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I didn’t feel safe Kit Malone • Indianapolis
7th Circuit Court Set to Hear Oral Arguments Starting Today In Case That Could Secure Same-Sex Couples’ Parental Rights May 22, 2017

Today, the US Court of Appeals for the 7th Circuit will begin hearing oral arguments in the case of eight same-sex Indiana couples who sued the state for the right to have the names of both parents printed on their child’s birth certificate.

In January, Indiana Attorney General Curtis Hill’s office announced it would appeal a lower court ruling from last June that found in favor of these couples. Before that ruling, Indiana law did not allow for two mothers to be listed on a child’s birth certificate—only one mother, and one father.

Donnica Barrett, a plaintiff in the case, didn’t know about any of these legal issues when her son was born. She was mostly worried about the health and safety of herself and their child, who was born 5 weeks early because of complications with her pregnancy.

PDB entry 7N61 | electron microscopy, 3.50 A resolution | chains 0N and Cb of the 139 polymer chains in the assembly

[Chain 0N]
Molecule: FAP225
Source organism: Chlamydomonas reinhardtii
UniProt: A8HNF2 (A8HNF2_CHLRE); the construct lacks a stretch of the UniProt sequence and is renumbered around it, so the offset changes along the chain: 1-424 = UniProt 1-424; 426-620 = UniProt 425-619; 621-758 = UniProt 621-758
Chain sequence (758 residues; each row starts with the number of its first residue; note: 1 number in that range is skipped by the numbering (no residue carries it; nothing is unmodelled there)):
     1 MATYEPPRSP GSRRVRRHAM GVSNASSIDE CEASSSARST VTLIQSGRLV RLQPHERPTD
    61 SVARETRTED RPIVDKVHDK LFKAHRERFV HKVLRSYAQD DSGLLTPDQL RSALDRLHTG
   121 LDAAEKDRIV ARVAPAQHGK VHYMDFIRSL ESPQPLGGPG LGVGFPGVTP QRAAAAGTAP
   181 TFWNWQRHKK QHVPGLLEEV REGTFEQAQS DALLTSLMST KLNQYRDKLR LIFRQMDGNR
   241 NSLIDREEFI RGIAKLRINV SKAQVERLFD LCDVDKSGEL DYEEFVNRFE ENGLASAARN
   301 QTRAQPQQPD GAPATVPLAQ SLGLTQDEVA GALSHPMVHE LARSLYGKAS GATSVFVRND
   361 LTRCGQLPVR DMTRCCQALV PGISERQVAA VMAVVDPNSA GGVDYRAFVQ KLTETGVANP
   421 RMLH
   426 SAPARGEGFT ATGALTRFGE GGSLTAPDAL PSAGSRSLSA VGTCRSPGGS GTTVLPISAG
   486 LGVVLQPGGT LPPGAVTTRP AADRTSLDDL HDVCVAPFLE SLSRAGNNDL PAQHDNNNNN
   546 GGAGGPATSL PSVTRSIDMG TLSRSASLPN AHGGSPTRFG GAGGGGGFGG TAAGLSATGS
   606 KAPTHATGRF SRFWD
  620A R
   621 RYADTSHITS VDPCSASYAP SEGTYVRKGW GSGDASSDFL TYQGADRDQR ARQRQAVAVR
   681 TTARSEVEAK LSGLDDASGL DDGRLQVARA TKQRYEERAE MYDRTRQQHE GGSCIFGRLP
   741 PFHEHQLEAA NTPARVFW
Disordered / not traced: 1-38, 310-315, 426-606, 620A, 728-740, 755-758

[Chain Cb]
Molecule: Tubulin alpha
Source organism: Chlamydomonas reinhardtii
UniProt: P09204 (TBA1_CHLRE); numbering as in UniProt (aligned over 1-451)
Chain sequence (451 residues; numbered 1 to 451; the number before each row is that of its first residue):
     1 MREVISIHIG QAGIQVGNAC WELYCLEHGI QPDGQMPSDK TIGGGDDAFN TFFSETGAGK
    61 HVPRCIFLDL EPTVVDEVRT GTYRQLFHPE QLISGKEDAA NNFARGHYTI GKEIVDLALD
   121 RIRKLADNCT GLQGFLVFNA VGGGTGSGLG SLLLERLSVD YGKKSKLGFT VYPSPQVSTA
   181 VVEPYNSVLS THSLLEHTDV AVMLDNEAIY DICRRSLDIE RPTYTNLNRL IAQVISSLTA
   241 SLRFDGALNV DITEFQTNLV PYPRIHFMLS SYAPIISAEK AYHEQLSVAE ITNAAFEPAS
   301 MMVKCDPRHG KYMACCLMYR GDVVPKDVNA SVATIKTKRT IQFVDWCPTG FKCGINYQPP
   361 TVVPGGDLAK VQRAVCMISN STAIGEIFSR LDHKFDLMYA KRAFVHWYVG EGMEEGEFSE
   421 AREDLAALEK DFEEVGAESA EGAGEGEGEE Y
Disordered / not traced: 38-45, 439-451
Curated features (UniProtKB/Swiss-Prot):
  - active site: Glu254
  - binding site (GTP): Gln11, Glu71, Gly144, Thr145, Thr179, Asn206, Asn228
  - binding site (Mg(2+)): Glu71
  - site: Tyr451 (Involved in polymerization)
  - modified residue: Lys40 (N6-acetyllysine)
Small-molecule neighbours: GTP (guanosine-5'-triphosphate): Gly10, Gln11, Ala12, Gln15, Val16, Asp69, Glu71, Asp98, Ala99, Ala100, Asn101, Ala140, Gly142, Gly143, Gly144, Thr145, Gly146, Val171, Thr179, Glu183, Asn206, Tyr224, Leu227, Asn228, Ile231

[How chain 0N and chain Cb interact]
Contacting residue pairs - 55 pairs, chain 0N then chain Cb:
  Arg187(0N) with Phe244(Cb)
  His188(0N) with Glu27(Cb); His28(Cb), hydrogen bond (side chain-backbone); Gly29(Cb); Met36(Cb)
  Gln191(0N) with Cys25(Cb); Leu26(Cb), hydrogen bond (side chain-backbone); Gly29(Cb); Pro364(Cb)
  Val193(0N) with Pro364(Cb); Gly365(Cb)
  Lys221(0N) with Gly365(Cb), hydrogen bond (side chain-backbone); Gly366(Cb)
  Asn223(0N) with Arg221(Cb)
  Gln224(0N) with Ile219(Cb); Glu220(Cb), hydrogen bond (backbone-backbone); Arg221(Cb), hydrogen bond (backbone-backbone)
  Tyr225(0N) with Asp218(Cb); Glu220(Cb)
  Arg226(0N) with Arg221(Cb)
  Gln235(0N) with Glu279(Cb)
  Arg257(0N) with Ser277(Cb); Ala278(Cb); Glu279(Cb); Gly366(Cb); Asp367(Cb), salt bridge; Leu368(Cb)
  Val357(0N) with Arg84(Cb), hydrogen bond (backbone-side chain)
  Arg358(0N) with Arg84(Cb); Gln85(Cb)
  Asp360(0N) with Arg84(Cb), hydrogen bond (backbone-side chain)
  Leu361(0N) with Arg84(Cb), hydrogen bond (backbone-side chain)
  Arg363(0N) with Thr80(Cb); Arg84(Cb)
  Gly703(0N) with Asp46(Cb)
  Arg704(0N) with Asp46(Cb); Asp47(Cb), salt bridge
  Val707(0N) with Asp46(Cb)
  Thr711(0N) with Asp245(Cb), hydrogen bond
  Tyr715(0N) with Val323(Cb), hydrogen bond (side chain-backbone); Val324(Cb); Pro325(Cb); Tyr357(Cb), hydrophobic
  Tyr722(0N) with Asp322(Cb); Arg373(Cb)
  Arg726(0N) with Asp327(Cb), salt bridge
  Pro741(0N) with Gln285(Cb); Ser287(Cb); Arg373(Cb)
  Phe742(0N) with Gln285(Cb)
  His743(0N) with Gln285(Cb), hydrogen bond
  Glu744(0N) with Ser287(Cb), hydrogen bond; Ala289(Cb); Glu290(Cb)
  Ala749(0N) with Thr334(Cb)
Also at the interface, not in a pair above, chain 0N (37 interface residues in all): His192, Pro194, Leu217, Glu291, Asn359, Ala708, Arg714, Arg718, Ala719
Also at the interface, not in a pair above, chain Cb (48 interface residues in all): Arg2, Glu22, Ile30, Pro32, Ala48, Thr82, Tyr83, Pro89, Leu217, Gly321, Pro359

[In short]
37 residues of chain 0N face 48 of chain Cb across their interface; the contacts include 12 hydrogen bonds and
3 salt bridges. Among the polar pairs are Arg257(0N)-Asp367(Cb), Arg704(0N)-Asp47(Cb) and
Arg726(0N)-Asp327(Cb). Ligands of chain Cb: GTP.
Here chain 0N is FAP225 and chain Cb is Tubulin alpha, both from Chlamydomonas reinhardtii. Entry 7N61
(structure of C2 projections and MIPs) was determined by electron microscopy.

Thankfully, she said, the doctors and nurses provided excellent care, and everything went as smoothly as it possibly could have—until it came time to submit the official documents. Donnica was informed the State Board of Health would not accept the form with her wife’s name and information where the “father’s” should go.

“Having spent the last 48 hours awake with a new baby in the NICU, to have her parenthood questioned at such a vulnerable time was overwhelming.”

“This case is about protecting him first, not us. He is our life. The state’s job is to promote to protection of Indiana families, and our children are its most vulnerable citizens.” –Donnica Barrett, plaintiff